After World War II, the Nuremberg Code, a set of ethical principles for human experiments, pushed the notion of "informed consent" into the air of medical research. But in the years after its passage in 1947, scientists preyed upon vulnerable populations at an alarming rate, conducting dangerous, often life-threatening experiments on prisoners, people of color, and even children.

In Against Their Will: The Secret History of Medical Experimentation on Children in Cold War America, Philadelphia author Allen Hornblum, Penn State professor Judith Newman and medical journalist Gregory Dober explore the terrifying medical experiments done on institutionalized children during the Cold War. Across the country, the orphaned and mentally challenged children were used much like rodents to test the effects of radiation, psychedelics and viruses.

"This pattern of researching," Hornblum says, "knowing that they are not going to use the Phi Beta Kappa winners at Yale or Princeton," but "children [who] don't quite count as much," is what has made this history a sad one to write.

But also alarming is the secretive nature of these experiments. Subjects and parents had no idea what was occurring.

Take Charlie Dyer, an orphan who spent his teenage years in the 1950s at the Fernald State School in Waltham, Mass. Early on, Dyer was persuaded to join the new science club.

"They told us," that "they'd give us a Mickey Mouse watch and send us on field trips and to baseball games," he said. "We jumped at the chance to get in."

But trips proved to be rare. Isolated in a separate ward, the boys were forced to give blood and to relieve themselves in glass jars. When Dyer asked to leave the club, he was told he couldn't. Years later, he learned about his participation in a clinical trial to test the effects of radiation. Each morning for breakfast the boys were given oatmeal laced with radioisotope milk.

The period has been dubbed the "gilded age of medical research." From the 1950s to 70s, it was a time when medical discoveries trumped concerns for those "subjected to science," also the title of scholar Susan E. Lederer's book on the history of modern biomedical research.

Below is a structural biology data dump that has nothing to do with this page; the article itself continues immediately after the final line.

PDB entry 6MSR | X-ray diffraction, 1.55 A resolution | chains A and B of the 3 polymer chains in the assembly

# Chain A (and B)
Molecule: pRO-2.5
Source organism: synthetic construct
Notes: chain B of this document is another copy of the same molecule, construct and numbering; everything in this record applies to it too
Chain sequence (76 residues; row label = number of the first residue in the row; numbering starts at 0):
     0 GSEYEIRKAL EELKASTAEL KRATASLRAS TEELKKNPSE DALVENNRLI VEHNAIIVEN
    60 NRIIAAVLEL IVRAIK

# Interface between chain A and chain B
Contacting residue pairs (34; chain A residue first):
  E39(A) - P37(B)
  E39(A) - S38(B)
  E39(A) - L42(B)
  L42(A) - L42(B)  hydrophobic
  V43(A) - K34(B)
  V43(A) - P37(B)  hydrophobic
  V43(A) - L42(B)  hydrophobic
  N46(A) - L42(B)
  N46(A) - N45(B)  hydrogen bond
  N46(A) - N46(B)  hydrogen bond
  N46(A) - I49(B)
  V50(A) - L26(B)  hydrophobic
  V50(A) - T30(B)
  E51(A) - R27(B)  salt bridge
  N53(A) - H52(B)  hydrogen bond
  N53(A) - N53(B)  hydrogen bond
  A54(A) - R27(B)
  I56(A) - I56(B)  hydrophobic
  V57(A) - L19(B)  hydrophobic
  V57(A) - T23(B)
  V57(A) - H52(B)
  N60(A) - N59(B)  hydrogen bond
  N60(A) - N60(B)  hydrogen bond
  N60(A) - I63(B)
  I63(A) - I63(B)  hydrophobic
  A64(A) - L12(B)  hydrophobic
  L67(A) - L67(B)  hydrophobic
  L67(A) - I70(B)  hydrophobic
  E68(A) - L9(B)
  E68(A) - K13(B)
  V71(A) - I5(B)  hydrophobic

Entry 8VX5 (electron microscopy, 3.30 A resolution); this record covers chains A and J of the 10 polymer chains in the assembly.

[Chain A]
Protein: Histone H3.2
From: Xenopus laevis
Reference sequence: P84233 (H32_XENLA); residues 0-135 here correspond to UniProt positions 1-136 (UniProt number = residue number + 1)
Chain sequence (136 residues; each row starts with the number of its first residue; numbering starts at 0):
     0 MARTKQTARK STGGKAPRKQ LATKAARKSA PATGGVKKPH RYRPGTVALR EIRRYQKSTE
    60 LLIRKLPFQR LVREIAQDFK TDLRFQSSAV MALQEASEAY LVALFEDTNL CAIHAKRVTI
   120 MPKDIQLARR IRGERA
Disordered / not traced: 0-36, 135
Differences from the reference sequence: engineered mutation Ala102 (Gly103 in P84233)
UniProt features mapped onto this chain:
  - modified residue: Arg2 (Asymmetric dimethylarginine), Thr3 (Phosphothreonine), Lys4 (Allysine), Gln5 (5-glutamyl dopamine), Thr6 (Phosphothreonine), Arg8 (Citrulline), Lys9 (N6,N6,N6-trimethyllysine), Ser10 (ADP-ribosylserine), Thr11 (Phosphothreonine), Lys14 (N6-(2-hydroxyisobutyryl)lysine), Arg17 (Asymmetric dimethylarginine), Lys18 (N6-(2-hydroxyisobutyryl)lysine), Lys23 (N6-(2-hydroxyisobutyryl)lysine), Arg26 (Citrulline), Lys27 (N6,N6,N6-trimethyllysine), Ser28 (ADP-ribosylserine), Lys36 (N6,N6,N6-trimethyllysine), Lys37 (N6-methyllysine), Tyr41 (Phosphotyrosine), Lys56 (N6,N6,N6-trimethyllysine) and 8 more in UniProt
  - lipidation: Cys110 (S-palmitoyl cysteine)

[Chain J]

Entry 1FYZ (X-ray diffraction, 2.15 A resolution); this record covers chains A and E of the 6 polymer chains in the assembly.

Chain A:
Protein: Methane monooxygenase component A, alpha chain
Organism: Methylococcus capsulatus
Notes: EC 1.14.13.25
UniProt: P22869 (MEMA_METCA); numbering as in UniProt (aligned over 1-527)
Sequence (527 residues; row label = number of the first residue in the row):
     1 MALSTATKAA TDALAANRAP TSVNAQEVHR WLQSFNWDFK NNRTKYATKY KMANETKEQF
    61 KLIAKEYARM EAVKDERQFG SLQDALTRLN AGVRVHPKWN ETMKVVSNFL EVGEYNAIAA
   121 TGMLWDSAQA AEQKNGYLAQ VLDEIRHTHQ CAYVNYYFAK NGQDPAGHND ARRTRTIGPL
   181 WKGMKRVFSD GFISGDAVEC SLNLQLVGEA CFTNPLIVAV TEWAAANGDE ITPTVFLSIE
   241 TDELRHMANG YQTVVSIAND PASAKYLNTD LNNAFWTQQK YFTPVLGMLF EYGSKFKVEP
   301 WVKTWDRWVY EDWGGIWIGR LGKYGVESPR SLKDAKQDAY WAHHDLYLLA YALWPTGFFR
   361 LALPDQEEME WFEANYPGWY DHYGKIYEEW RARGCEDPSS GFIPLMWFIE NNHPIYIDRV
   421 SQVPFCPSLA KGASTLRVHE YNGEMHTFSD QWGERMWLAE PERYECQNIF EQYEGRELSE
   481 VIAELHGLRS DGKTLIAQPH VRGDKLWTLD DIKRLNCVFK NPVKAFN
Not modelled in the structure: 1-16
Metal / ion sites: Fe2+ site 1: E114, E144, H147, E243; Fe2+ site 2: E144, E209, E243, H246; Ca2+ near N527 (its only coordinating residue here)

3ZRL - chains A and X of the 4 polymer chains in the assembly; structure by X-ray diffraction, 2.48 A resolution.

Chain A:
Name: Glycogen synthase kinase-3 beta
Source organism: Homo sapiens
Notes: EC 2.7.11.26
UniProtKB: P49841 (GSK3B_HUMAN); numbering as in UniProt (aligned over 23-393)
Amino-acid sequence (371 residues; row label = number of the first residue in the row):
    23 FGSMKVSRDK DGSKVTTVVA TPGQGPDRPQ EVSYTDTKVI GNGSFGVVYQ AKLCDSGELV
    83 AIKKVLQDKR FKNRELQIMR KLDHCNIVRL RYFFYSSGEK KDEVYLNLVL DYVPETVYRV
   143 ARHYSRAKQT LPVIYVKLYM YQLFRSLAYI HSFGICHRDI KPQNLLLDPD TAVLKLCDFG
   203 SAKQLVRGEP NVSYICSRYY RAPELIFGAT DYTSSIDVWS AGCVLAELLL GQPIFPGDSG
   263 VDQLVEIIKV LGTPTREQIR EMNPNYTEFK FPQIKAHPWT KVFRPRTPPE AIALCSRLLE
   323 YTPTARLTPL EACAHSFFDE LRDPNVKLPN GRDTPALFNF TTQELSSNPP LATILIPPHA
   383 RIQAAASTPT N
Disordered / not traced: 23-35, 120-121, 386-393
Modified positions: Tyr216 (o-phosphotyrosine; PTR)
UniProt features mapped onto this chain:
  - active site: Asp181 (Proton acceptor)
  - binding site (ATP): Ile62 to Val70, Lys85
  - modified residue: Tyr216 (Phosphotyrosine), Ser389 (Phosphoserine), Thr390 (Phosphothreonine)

As Hornblum reiterated, "there was this attitude that this was how you practiced medicine. . . The more research you did, the faster and higher you were going to rise in the academic and corporate arenas."

Giving this history a local angle are the experiments of University of Pennsylvania dermatologist Albert M. Kligman and Drs. Robert Weibel and Joseph Stokes Jr., both of Children's Hospital of Philadelphia.

Dr. Kligman, famous for patenting the acne medication, Retin-A, found a host of specimens who were mentally challenged children at the State Colonies for the Feebleminded in Vineland and Woodbine, N.J. With a grant from the U.S. Public Health Service, Kligman ran a study on severe scalp trauma by exposing young children to ringworm-infected hair. Another experiment exposed their scalps to formalin, a chemical similar to formaldehyde.

Dr. Weibel, who ran a meningitis study at Hamburg, a residential center for the mentally challenged in Berks County, mailed consent forms to parents after the trials had ended, asserting that the experiment had been approved by the Pennsylvania Association for Retarded Children. When asked if the subjects were monitored for pain or severe trauma following injection of the live virus, Weibel replied that "we take their temperature."

Together, Drs. Stokes and Weibel tested a live mumps vaccine on children at the Trendler Nursery School and the Merna Owens Home, both institutions for the mentally challenged. Of the sixteen healthy test subjects at the start of the trial - all less than ten years old - three later developed parotitis, an inflammation of the salivary glands.

But subject matter aside, the book drags on, dropping names and examples without ample time to reflect on them. Recollections of test subjects and scientists hang on the periphery of a narrative that could have been more authentic.

Yet the issue of whether children should be used as test subjects is current.

In March, the public reacted sharply after U.S. Health and Human Services Secretary Kathleen Sebelius asked a presidential commission to see if it was ethical to test an anthrax vaccine on children.

Though the study will not go forward, it raises an important ethical question about what populations may be used for clinical trials, particularly in the threat of a bioterrorism attack.

Needless to say, no one will be used "against their will."

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